For Immediate Release
Office of the Press Secretary
February 26, 2001
Remarks by the President in Photo Opportunity at Cabinet Meeting
The Cabinet Room
1:07 P.M. EST
THE PRESIDENT: I want to thank our Cabinet for coming in today. Amongst a variety of topics, one of which is going to be, we're going to talk about the budget and my speech tomorrow night to the Congress. And I want to thank all of the Cabinet officers for their hard work in helping us prepare a realistic budget that is going to enable our nation to meet its priorities, and at the same time not only set aside money for contingencies and pay down debt, but to leave enough money left over so that people can get a real, substantial tax relief package that they will feel.
I would be glad to answer some questions.
Q Mr. President, in your speech tomorrow night, what will be your message to the American people, and will you begin addressing reforms in the Social Security system?
THE PRESIDENT: Of course we'll be talking about Social Security. Secondly, I will be making the case as to why our budget makes sense for the country and for the people who pay the bills of our country. It is a common-sense approach to what our nation ought to do with the tax revenues that are coming into the Treasury.
Q Do you expect to propose Social Security reforms this year?
THE PRESIDENT: I will see.
Q Mr. President, what are your thoughts about the final Florida recount that put you over from the Vice President, and what do you say to those who now have to call you the legitimate president that didn't call you that? (Laughter.)
THE PRESIDENT: Good. (Laughter.) Hopefully, all the focus on the past is over with. It's time to move forward. And tomorrow night's speech is a part of moving forward. We've worked hard here in this administration to reach out to people that may not have supported me. I think we're making pretty good progress to say that the discussions that take place around this table, for example, are what's best for America; not what's best for a political party, but what's best for the country.
Q Sir, in your speech, will you have specific areas in the budget where spending will slow down, and will you specify those areas in your speech?
THE PRESIDENT: No. In my speech I will talk about the budget. And in the budget is where people will see all the particulars. If I tried to review every particular in the budget, I would set the all-time record for the amount of time in front of the Congress. And as you know, I'm the kind of person who likes to try to get to the point. I will spend enough time speaking so that people will understand where I'm coming from, but not too long so they go to sleep.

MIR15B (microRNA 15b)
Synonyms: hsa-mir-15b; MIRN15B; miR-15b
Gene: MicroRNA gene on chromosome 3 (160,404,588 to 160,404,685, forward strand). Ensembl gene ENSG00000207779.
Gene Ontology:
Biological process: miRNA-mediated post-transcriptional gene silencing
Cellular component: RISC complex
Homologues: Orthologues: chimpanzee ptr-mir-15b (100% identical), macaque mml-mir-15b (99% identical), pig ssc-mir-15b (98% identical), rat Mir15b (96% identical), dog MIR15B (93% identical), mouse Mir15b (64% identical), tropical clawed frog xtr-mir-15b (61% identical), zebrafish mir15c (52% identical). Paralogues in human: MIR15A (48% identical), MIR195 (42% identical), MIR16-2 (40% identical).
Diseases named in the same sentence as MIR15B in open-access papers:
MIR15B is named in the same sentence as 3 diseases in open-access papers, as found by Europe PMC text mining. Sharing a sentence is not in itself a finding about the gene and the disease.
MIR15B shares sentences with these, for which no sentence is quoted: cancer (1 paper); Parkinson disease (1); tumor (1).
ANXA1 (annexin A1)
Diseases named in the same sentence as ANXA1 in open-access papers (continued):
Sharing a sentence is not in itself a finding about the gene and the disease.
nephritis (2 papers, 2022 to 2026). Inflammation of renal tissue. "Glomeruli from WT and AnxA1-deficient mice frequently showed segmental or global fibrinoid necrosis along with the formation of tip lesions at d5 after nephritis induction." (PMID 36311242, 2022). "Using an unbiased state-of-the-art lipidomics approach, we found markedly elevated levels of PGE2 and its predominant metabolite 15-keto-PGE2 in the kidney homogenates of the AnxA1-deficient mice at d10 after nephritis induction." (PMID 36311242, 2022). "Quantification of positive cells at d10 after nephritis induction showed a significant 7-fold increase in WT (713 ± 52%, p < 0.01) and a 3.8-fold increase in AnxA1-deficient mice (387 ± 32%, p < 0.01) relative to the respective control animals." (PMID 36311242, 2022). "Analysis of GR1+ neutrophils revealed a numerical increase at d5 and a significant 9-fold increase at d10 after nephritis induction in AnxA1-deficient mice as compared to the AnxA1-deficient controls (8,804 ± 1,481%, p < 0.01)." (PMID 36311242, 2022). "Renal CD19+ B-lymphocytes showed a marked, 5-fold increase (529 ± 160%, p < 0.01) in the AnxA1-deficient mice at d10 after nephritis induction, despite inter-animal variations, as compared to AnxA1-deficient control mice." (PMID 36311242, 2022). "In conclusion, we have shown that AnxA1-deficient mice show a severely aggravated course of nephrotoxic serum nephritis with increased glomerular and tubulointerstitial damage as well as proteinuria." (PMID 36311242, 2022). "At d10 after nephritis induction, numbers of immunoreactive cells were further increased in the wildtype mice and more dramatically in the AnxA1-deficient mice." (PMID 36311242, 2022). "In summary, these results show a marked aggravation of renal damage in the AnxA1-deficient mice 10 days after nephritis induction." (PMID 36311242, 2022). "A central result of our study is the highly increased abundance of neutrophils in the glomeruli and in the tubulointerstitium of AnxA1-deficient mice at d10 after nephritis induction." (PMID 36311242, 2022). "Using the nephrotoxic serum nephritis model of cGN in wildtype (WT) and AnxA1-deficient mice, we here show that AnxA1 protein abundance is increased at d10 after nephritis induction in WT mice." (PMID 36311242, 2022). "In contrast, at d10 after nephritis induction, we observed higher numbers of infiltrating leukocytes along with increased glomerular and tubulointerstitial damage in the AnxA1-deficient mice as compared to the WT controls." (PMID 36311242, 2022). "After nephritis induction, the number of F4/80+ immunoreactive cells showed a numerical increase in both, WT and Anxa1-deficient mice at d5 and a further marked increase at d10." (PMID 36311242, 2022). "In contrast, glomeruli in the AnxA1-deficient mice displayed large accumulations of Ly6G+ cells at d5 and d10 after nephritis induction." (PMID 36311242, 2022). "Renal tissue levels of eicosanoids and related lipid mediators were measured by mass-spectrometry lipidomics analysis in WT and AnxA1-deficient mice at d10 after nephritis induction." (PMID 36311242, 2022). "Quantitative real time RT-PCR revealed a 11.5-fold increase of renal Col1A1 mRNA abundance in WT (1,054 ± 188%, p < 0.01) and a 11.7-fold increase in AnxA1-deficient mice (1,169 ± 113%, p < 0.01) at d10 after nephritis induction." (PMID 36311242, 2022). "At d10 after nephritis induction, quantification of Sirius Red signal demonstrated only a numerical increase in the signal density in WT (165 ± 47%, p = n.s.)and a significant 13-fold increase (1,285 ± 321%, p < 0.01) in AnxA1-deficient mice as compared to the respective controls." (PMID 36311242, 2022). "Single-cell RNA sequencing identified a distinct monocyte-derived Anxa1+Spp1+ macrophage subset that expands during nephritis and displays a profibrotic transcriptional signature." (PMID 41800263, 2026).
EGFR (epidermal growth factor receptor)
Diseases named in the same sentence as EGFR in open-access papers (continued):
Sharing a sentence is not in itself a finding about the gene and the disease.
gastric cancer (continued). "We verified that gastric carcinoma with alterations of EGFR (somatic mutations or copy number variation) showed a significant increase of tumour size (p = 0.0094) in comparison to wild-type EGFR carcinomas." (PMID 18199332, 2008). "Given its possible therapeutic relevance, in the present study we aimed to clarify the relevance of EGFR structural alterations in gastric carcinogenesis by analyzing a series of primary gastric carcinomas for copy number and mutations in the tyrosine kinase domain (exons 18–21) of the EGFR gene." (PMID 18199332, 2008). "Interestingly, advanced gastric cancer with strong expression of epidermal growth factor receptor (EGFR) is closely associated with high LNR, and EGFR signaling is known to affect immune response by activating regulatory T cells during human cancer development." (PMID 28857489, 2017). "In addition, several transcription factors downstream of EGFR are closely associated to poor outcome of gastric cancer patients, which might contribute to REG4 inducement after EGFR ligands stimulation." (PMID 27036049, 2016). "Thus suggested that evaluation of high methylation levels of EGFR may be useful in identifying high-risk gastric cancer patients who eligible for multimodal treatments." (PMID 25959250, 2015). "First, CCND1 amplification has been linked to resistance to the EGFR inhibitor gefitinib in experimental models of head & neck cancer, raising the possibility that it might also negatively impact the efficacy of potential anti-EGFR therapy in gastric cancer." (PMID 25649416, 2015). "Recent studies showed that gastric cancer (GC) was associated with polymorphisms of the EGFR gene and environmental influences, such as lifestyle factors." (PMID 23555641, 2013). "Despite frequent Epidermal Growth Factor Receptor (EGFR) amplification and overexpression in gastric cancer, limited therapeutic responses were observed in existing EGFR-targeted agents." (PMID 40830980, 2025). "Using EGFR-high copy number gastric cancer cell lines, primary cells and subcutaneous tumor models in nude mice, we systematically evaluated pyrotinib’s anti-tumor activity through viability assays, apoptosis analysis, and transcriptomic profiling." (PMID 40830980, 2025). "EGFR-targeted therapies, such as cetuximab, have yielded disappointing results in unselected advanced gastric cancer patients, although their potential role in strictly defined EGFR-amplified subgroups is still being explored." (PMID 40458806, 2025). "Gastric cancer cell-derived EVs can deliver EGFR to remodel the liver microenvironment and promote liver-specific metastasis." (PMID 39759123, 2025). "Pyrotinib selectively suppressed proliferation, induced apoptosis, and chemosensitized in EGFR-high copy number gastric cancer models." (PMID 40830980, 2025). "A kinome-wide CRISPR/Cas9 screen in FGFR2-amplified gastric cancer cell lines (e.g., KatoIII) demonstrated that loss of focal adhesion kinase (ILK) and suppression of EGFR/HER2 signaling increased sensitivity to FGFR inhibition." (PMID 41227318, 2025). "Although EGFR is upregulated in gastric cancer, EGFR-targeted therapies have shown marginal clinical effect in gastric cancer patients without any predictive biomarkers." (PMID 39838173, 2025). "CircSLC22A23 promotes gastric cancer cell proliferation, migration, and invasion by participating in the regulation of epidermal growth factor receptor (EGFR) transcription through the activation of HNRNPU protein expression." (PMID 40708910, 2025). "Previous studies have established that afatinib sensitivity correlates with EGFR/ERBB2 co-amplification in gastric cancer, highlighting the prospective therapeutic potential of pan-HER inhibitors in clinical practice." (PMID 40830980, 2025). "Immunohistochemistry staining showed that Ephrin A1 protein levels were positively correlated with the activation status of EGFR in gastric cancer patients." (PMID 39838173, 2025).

Q Mr. President, you've acknowledged that you're going to have to make cuts to the budget to some extent. What do you say to those who are saying that you're telling the American people essentially they can have their cake and eat it too?
THE PRESIDENT: What I'm going to say to the American people is that, had we kept spending at the rate we were spending last year, there would be no surplus, that the size of growth in the federal budget that -- and the budget we inherited was way too high, that we can meet our needs by slowing down the rate of growth in our budget. But it requires a president to set priorities. And I'm going to set clear priorities in the budget.
I readily concede some appropriators may not like the fact that we're asking for there to be fiscal sanity in the federal budget, but that's one of the reasons I became the President; because I said, give us a chance and we will have fiscal sanity in our budget. And I'll look forward to making the case.
The people are going to hear in plain spoken words why I believe, strongly believe, when we meet priorities, pay down debt, protect Social Security, and as importantly, make sure that people get some of their own money back, so to make sure that the economy is strong, help people pay for high energy bills, to help people manage their own personal debt, we need to have tax relief -- tax relief that the people can feel. And I will make the case tomorrow night that it's within our grasp to do so. And people will hear as plainly as I can say it what the facts are.
Q It sounds like your speech will be shorter than ones we're used to in the last eight years. (Laughter.)
THE PRESIDENT: I don't know. (Laughter.) It depends on how loud you clap.
END 1:12 P.M. EST